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How to build a Chinese leader

By Lao Zi - posted Thursday, 5 May 2011


The journalist who discovered the documents, Jiang Weiping, was jailed for six years for his efforts.

Ultimately, it would seem that the case against Li Zhuang was drawing far too much attention and should be aborted, lest it draw further attention to Bo. Besides, Li was already in jail, and even though he is nearing the end of his 18 month sentence, he is unlikely to make more trouble.

At the street level, Bo Xilai’s image is undoubtedly a positive one. Even those who know of his past tend to view these matters on balance, and the booming economies of Dalian, Liaoning and Chongqing speak to his successes more loudly than the darker parts of his story. His face is a fresh one, one that isn’t afraid to make what appear as unscripted remarks. Abstract concepts, such as an alarming disregard for the concept of an independent judiciary tend to figure lower on the Chinese list of priorities when ranked against economic success. At least, they do for the time being.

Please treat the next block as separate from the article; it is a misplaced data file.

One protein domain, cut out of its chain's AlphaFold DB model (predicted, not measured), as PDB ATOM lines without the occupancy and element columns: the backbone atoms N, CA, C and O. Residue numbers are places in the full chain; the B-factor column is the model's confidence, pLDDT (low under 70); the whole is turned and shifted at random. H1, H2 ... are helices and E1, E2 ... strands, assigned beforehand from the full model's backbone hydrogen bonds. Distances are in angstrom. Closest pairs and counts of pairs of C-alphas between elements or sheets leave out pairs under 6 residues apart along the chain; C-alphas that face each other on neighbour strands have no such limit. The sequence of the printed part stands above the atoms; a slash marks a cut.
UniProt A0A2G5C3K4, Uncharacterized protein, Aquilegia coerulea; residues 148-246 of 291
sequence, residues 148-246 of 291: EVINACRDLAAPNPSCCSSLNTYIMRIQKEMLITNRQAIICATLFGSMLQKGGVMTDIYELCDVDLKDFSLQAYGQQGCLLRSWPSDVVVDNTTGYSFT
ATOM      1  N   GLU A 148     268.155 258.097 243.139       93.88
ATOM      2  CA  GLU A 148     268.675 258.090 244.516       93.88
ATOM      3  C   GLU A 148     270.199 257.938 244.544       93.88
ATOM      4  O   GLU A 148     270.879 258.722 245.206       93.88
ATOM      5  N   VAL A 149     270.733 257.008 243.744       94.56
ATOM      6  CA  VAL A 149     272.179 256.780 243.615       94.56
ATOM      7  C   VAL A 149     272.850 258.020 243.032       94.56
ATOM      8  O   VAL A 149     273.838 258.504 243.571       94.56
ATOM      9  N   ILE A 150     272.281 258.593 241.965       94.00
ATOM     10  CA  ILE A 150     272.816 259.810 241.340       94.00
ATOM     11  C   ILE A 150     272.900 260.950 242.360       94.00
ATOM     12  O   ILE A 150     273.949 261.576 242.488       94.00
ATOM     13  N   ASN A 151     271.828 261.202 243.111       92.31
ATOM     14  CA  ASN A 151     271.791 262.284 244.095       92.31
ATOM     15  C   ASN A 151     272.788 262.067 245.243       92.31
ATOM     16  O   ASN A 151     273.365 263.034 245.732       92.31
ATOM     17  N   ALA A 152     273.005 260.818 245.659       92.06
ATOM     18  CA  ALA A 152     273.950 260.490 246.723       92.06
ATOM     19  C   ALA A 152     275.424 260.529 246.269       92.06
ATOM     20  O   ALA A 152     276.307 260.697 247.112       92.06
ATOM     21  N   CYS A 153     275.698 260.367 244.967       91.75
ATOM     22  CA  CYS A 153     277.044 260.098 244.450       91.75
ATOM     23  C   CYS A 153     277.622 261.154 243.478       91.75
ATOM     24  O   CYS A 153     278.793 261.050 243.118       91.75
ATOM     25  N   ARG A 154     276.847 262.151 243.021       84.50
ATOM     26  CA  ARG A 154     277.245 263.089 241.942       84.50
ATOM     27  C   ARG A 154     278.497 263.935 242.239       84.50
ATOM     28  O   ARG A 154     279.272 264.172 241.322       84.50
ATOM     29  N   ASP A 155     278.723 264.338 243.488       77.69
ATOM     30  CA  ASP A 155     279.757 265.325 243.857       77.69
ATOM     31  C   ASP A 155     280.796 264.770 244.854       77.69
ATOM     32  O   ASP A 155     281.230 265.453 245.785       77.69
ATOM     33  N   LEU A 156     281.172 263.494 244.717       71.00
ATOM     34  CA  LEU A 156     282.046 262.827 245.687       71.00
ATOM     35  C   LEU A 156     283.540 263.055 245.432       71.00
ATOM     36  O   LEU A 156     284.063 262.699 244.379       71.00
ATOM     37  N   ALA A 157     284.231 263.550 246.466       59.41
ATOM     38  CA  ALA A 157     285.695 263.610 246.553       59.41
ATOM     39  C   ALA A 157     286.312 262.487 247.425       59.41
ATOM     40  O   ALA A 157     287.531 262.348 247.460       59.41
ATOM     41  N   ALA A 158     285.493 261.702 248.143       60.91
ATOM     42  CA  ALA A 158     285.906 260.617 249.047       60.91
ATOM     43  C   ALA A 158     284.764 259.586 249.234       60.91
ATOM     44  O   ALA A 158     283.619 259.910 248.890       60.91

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Bo’s success seems assured, but there are many factions within the CCP and it takes them a long time to pull the right strings and manoeuvre their preferred candidates into position.

Many will undoubtedly be hoping his career comes to an abrupt end before his power reaches its zenith. Bo Xilai is already the face of an influential faction and his power is steadily growing.

As he rises to the top of the CCP and emerges as one of the next generation of leaders, how he manages to reconcile his approach of sidelining the judiciary with his tough-on-crime persona will be interesting to watch, although it is more than likely they will end up complementing one another.

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About the Author

Lao Zi is a semi-mythical Chinese philosopher who lived sometime between the 4th and 6th century BC. He's widely regarded as a counterweight to Confucian ideals and his work has been embraced by libertarian and anti-authoritarian movements worldwide. It's also the nom-de-plume of a former Australian journalist, currently residing in China who blogs at chinarealpolitik.com.

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